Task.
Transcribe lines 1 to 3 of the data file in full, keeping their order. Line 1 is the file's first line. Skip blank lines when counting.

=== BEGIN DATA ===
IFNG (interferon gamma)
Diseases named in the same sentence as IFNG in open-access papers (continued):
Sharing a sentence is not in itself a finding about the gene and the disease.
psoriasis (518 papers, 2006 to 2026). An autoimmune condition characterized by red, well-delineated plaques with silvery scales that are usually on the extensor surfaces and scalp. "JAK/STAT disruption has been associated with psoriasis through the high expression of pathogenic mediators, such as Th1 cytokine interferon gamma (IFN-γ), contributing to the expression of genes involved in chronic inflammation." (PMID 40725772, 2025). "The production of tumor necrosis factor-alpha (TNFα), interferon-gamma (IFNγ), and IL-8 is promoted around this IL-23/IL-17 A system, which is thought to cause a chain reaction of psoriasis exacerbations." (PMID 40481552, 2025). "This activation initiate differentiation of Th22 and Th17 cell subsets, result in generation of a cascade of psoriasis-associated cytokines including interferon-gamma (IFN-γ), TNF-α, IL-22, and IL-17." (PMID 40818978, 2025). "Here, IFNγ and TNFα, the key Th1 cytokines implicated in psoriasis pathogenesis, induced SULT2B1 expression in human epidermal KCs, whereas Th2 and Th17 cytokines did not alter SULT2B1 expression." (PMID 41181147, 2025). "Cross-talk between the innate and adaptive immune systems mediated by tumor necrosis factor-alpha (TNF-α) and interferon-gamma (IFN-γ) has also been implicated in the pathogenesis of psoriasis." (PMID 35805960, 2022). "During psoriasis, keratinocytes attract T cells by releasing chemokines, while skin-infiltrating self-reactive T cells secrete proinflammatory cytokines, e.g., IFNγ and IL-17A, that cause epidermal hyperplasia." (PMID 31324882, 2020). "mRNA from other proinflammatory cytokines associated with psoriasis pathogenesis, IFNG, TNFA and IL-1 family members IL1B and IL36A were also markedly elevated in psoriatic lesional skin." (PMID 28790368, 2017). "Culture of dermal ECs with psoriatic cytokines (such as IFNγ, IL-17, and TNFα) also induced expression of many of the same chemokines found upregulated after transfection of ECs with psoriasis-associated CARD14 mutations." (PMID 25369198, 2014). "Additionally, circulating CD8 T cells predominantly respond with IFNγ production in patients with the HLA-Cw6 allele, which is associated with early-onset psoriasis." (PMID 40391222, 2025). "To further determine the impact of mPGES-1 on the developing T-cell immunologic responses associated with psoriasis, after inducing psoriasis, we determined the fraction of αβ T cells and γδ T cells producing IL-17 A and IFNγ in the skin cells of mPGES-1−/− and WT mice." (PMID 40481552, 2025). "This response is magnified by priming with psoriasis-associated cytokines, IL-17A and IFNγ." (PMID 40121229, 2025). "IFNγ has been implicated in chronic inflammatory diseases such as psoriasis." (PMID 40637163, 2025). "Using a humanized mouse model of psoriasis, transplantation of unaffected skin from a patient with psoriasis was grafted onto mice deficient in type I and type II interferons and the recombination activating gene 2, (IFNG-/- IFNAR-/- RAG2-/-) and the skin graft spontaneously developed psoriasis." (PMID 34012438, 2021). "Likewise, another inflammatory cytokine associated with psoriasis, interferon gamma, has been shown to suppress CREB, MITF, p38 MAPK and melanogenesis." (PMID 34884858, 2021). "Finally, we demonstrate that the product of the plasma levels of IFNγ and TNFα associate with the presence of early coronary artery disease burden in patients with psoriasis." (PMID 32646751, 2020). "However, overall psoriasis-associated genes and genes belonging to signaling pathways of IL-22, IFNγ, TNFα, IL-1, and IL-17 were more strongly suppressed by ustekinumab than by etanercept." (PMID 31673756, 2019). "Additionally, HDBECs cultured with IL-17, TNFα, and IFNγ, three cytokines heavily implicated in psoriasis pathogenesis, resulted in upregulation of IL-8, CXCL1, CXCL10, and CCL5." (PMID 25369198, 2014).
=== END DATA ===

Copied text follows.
IFNG (interferon gamma)
Diseases named in the same sentence as IFNG in open-access papers (continued):
Sharing a sentence is not in itself a finding about the gene and the disease.